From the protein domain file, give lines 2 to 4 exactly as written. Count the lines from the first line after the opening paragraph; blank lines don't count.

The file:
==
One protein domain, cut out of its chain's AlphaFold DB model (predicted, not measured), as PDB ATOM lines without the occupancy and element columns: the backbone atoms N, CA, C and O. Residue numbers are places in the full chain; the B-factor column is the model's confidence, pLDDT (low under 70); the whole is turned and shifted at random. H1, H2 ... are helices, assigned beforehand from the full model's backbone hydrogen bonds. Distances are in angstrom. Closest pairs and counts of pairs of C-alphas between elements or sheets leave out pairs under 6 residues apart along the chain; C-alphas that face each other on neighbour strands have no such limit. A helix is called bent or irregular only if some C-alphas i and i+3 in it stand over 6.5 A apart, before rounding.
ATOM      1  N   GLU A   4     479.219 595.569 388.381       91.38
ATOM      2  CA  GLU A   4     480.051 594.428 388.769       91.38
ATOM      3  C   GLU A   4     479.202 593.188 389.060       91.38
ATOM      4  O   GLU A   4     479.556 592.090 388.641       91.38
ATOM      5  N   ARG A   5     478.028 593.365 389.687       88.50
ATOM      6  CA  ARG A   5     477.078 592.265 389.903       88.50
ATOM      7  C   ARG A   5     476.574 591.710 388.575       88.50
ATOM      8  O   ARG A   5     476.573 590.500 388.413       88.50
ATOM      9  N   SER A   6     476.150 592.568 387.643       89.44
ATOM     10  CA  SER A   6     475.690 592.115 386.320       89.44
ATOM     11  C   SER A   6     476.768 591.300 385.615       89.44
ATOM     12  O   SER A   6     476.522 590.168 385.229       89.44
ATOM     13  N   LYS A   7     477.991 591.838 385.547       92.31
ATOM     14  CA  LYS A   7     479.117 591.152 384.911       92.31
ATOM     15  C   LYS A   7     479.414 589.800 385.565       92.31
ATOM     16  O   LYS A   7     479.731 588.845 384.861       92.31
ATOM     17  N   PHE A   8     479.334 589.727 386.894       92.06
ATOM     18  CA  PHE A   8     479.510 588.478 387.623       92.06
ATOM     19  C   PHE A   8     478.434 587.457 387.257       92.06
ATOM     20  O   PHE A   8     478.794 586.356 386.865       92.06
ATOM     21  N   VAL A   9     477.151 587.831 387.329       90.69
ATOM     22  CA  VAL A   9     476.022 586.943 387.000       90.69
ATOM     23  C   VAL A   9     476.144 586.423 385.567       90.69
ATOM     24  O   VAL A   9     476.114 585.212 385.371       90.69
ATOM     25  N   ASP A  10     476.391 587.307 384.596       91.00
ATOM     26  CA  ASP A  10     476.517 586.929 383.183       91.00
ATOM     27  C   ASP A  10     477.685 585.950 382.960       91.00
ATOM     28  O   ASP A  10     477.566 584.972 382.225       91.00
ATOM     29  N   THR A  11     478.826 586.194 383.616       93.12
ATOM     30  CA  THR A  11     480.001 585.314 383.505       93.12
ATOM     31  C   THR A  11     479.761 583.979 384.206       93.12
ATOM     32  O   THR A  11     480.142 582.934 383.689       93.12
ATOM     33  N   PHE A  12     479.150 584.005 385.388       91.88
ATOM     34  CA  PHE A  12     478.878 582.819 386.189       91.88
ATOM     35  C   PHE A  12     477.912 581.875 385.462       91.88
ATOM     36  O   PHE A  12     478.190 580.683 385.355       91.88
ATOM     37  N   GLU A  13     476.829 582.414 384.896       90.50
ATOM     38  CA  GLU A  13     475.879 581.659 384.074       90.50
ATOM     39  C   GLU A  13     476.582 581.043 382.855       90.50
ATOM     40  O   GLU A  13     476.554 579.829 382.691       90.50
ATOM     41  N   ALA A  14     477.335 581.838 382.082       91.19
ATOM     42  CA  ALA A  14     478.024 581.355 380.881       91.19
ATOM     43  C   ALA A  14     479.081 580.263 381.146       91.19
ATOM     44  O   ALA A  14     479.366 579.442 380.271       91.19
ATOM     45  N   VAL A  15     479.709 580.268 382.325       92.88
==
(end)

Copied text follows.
ATOM      2  CA  GLU A   4     480.051 594.428 388.769       91.38
ATOM      3  C   GLU A   4     479.202 593.188 389.060       91.38
ATOM      4  O   GLU A   4     479.556 592.090 388.641       91.38